The Newsies have reawakened my interest in the Gilded Age.  The time period is fascinating because of how quickly the world was changing and what those changes meant for the next century.  Horses were being replaced by automobiles, factory workers were demanding their rights, and reformers were working for change.  This is the era of the telephone, the railway, and the lightbulb.  Immigrants were pouring into our country by the thousands, bringing with them urban problems, disease, cheap labor, and innovations.  This was the time of industrial and political giants like Boss Tammany, Thomas Edison, John D. Rockefeller, and Joseph Pulitzer.  And, through all the changes and turmoil, the voices of the Newsies could be heard, peddling the banner.

Most books set in the late 1800's feature either the Wild West or Southern reconstruction.  I've read plenty of books set in those places, but it's harder to find books set in NYC at that time.  If you're slightly interested in the Gilded Age and/or you like to read about history, here's my recommendations of books.  Enjoy!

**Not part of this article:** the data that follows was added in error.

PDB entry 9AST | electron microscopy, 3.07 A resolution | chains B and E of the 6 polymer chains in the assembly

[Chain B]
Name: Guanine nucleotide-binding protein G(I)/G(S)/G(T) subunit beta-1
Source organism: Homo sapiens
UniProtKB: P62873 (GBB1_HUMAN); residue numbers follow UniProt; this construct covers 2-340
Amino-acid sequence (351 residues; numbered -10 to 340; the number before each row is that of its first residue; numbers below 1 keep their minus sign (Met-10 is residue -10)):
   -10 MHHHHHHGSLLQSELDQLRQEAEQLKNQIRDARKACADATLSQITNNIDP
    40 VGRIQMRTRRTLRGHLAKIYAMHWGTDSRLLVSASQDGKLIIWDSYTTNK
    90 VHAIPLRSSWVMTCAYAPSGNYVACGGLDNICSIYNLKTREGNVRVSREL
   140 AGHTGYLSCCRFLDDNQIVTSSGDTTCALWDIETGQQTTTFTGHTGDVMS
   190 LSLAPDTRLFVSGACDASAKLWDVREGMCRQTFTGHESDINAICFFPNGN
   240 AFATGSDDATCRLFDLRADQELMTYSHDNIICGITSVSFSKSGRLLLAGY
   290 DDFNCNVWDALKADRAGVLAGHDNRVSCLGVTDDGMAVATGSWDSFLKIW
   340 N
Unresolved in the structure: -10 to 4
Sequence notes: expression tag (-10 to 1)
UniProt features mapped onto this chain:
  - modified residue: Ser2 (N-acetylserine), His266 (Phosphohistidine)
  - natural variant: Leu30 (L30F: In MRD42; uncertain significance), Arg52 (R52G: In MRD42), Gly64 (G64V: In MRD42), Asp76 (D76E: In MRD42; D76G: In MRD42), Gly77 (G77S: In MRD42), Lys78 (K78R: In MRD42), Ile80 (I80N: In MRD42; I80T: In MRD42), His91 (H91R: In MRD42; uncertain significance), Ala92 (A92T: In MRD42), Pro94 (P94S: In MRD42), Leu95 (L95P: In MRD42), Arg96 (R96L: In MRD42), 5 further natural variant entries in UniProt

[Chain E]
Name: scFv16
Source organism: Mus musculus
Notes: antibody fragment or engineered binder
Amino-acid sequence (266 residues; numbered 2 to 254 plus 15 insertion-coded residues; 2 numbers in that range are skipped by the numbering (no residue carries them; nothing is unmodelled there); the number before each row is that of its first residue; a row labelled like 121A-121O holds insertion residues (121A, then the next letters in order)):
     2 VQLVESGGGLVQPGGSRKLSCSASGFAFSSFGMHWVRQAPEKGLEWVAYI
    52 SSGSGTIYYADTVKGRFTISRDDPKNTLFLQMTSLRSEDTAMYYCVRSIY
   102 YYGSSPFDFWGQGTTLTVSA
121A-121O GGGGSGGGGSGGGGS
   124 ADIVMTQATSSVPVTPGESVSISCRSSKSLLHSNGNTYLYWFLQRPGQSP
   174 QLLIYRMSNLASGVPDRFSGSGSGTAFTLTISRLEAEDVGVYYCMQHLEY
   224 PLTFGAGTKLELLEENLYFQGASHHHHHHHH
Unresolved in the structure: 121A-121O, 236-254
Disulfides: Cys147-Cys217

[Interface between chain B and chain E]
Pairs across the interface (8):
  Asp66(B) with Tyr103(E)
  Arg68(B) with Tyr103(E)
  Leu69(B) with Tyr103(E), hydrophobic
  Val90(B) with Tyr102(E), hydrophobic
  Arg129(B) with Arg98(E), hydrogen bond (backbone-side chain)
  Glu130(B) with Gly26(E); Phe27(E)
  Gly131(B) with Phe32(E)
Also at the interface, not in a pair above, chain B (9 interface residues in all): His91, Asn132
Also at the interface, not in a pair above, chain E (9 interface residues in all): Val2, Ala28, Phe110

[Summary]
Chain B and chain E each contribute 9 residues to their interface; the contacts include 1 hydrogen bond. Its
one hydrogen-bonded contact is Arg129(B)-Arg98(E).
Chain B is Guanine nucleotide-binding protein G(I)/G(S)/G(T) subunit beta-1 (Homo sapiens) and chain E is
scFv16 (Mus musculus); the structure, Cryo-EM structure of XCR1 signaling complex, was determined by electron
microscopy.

Read and Recommended

Children of the City: At Work and At Play
This book was written in the 1980's and is now known as the inspiration for the Newsies.  As a fan, it's fun to read the stories and antidotes in the book and then connect them to the script of the musical.  As a historical non-fiction book, it's well written and interesting, covering the span from roughly the 1870's to WWI.

How the Other Half Lives
An actual book about life in the Gilded Age written in the 1890's.  This historical muckraking book has lots of pictures and stories from the era, making it a complete treasure for history buffs.  And you can read it for free off the computer by clicking the title above!

City of Promise